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State of the County Address // Recap

Courtesy of Tor Hanson, Special Projects

Deschutes County Commissioners Tammy Baney, Tony DeBone, and newly installed Phil Henderson took the opportunity to give their view of what is happening in Deschutes County at the Bend Chamber’s popular monthly What’s Brewing event in July. Overall, the three commissioners agreed the state of the county is “Good” or “Good Plus.”

The presentation centered on the unprecedented growth the county is currently experiencing. Deschutes County is one of the fastest growing counties in the nation, something that is putting pressure on the county’s finances.
“The biggest drivers in our decision-making has to do with growth,” said DeBone. “When we went around this four years ago, we were trying to deal with growth. Now, everything we deal with is what happens when you have growth.”
It is no secret Bend is struggling with transportation infrastructure issues, but growth is impacting the road system outside the city boundaries as well. “Some of our county transportation system is experiencing a 50 percent increase in traffic volume,” said Baney.

It is no secret Bend is struggling with transportation infrastructure issues, but growth is impacting the road system outside the city boundaries as well. “Some of our county transportation system is experiencing a 50 percent increase in traffic volume,” said Baney.

Commissioners noted the recent transportation bill passed in legislation will funnel money into the local economy for road projects. Amongst those in Deschutes County, the Old Bend-Redmond Highway is slated for upgrades, as well as South Canal Boulevard and Deschutes Market Road. The Cooley/Hwy 97 intersection is also on deck.
The issue of workforce housing is also weighing heavy on the minds of the commissioners. “It’s a big topic and has been so for the last five years. It’s talked about a lot in Bend, but we all feel strongly it is a county-wide issue,” said Henderson. “We have a unique problem in Central Oregon. We have a lot of land around our cities that are zoned Restricted Farm Use. It looks good but a lot of land does not have any soil.”
The county commissioners are trying to lobby for changes. “We are asking if there is a way we can have more regional flexibility or have local ability to affect the decisions so it is not run through the Land Use Board of Appeals (LUBA).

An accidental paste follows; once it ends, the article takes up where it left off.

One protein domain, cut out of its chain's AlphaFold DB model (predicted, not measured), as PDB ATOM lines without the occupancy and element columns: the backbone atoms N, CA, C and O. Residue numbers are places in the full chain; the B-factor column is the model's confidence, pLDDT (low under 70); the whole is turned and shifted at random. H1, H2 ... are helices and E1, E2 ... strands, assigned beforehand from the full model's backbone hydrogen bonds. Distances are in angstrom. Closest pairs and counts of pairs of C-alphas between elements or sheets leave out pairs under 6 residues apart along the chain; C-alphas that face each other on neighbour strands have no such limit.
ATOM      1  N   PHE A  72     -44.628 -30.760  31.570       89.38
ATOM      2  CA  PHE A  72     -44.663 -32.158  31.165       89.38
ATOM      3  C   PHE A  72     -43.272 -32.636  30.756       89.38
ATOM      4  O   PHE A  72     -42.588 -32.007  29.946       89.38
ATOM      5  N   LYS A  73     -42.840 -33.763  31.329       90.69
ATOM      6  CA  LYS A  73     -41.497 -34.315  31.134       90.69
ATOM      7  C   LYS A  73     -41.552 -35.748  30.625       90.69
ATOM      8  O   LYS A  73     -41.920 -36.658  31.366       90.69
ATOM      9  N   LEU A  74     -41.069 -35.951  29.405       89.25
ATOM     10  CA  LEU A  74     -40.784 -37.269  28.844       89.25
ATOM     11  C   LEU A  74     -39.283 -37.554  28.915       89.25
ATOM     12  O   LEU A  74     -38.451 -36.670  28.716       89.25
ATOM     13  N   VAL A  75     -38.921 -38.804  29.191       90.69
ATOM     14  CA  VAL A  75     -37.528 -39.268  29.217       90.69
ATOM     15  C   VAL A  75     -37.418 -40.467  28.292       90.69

The county commissioners are trying to lobby for changes. “We are asking if there is a way we can have more regional flexibility or have local ability to affect the decisions so it is not run through the Land Use Board of Appeals (LUBA).

Henderson admits the legislation effort does not seem to be going anywhere. “We are precluding a large portion of our population from having housing and it’s not something one town or city can solve.”

Katy Brooks, Bend Chamber President and CEO, was first out with a question to the county commissioners. She asked what is the top incentive for doing business in Deschutes County versus other places in Oregon that the Commissioners encounter most.
Aside from a beautiful climate and a culture of engaged citizens, Commissioner Baney added, “We have to make sure that we have a workforce pipeline available to meet their needs and that we have develop-able land to be able to expand and move businesses here,” said Baney. As far as economic incentives, we do have a business loan fund we offer businesses through Economic Development for Central Oregon (EDCO).
Nathan Hovecamp with Central Oregon LandWatch asked the commissioners to describe one positive aspect or outcome of the state-wide land use system. Preceding the question, Hovecamp mentioned, “Land use goals include citizen involvement, preservation of agricultural and rural land, and orderly and planned development. It is easy to use it as a punching bag, as a driver of the cost of land, or state versus local control.”

“Land use goals include citizen involvement, preservation of agricultural and rural land, and orderly and planned development. It is easy to use it as a punching bag, as a driver of the cost of land, or state versus local control.”

Approaching the question as a homebuilder, Henderson said:“We have over 240 acres of land outside the city of Bend with solar panels. But we can’t build homes because the land is zoned EFU, Exclusive Farm Use,” ended Henderson.
Baney added that there are a lot of folks who are farming rocks in some part of Deschutes County. There is a growing concern of an east side versus west side conflict between the counties on the east side of the Cascades and Legislators in Salem.
“It is a different world. We need to be heard in Salem,” said Baney. “I know a lot of Legislators (in other parts of the state) have never had the chance to see the challenges of growth and hear from (this) community, especially given the turnover with terms. We need to make sure we are present and carry the voice of our constituency.”

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